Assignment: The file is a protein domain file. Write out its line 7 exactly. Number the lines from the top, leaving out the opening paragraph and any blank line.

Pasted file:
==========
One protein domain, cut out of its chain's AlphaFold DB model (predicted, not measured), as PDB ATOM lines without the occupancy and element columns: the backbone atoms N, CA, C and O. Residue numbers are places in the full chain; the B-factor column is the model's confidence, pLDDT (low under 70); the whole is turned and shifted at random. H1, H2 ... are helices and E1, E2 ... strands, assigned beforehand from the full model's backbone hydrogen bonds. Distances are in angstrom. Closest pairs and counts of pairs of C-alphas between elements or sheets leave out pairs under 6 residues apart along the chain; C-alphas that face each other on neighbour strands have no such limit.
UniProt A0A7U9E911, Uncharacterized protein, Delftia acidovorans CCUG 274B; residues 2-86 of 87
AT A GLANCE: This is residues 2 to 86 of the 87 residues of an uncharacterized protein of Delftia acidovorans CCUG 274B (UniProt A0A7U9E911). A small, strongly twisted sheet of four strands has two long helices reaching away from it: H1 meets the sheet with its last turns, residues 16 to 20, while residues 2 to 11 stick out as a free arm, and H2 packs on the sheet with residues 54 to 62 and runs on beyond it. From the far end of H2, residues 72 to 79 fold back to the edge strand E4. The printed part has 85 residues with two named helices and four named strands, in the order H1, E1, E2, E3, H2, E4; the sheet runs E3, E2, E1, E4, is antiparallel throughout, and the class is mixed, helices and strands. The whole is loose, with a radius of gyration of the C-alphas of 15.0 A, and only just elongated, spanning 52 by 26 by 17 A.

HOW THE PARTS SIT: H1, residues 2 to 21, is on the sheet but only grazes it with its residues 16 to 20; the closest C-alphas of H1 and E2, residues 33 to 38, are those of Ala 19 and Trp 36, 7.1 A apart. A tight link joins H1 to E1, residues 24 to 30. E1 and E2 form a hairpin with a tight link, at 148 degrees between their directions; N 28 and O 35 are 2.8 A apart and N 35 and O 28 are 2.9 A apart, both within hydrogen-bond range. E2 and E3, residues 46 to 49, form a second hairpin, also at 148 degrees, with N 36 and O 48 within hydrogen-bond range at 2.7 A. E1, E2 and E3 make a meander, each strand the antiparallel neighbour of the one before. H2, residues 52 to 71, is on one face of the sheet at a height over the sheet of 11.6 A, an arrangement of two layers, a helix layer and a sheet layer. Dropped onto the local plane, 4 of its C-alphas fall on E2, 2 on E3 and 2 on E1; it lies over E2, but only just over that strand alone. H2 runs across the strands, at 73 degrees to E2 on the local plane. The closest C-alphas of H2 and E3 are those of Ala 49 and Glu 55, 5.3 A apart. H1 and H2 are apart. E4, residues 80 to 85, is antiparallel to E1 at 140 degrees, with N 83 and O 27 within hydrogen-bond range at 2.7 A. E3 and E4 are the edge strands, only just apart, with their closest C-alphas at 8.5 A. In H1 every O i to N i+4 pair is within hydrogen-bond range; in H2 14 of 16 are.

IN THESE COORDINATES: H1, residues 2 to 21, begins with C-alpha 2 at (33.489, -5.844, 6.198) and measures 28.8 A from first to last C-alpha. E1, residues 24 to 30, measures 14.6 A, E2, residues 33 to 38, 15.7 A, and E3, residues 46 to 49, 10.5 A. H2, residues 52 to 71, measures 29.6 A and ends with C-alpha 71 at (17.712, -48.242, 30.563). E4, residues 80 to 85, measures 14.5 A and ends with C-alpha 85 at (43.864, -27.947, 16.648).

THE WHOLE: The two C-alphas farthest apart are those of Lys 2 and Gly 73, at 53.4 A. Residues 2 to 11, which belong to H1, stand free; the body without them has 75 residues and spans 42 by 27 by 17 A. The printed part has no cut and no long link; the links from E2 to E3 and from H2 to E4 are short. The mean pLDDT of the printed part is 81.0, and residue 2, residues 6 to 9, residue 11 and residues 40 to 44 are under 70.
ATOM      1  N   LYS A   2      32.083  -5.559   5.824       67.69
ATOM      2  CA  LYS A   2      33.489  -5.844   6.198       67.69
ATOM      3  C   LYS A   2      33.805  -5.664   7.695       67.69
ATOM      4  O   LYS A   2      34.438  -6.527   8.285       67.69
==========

ATOM      2  CA  LYS A   2      33.489  -5.844   6.198       67.69